Today is Halloween as I put these thoughts to paper. Tonight, I’ll take my wife and daughter around the neighborhood to scare the candy out of the neighbors. My costume will be easy; I am FrankenPlanner. That’s right, financial planners can scare people who are considering acquiring fiduciary support. Especially those who have yet to confront the fears listed below:
The Fear of Change
When you meet with a financial planner for the first time you can be certain they are looking to improve your situation. That means they will tell you what needs to change about your money. To accept that advice requires a humility in admitting past mistakes and resilience in moving out of a familiar comfortable place. But within the pain of change is the hope of improvement. Perhaps Rachel Naomi Remen said it best: “In our instinctive attachments, our fear of change, and our wish for certainty and permanence, we may undercut the impermanence which is our greatest strength, our most fundamental identity. Without impermanence, there is no process. The nature of life is change. All hope is based on process.”
The Fear of Disclosure
The Fear of Regret
Have you ever had buyer’s remorse? You drive that new car into your garage and the thrill is slowly dissipating. The sun sets and the next morning you wonder if you really needed a canary yellow Corvette. Let’s say that you make the change and take the recommendations of your new financial planner. Something you need to ask is how easy can these changes be undone. It’s a fair question. Too many so-called planners place their clients in proprietary programs that nearly require an act of Congress to exit. Bring the question up. Let them know that you don’t want to be stuck with a lemon.
The Fear of Being Sold
Everywhere you turn somebody is trying to sell you something:
Billboards and morning radio on your way to work. Pop-up banners on your favorite news site.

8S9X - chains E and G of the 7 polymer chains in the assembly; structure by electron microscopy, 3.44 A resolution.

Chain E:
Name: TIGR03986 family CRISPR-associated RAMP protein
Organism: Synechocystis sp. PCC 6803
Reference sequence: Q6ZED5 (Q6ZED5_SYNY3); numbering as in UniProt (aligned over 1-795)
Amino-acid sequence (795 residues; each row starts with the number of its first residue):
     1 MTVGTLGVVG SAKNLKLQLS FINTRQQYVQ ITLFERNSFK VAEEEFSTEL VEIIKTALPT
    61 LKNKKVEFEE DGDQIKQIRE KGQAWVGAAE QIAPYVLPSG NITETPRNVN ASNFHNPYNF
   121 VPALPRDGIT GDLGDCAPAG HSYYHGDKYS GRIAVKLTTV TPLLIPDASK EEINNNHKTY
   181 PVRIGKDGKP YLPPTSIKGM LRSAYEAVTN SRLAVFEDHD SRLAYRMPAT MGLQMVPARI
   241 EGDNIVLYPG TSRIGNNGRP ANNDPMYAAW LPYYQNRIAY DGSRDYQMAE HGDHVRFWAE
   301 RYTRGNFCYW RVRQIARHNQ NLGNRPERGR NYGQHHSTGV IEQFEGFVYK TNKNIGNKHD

Videos on your Facebook news feed. Chicken dinner financial seminars.
If it’s free, it’s because your attention is what’s being sold. Ultimately, you’d like to meet with someone who has your best interests. And when a conflict of interest arises, you should want it disclosed. Everybody likes to shop, but nobody wants to be sold. If you ever get that feeling, speak up.
The last two decades have been a time of unprecedented economic volatility. From the attacks of September 11 to the Great Recession of 2008, can anyone blame you for being a deer in the economic headlights? Perhaps this is where a financial planner provides the most solace. Your economic fears are important and need to be addressed. This is best done when you have a third party who can separate the emotion from the dollar signs. A fiduciary financial planner may be just what you need to see the economic facts around you and the economic emotions within you.
The Fear of Referrals
When you drop your date off at the door, there’s this awkward moment of how to say goodbye. Do you shake hands, hug it out or go for the kiss? Trust me, your date is dreading this too. Well, eventually your planner will ask if there are friends and family that could use his/her services. This means that you are opening up your sacred circle of influence to the same disruption. You may be head over heels in love with your planner. It’s still awkward, because you know meeting with a new advisor creates all the fears for your referrals, too.
Which of these fears is holding you back from fully engaging with your financial planner? If we can recognize these fears we can address them. If we can address them, we may be able to get out of our own way. If you’d like to discuss these topics and others, let us know here.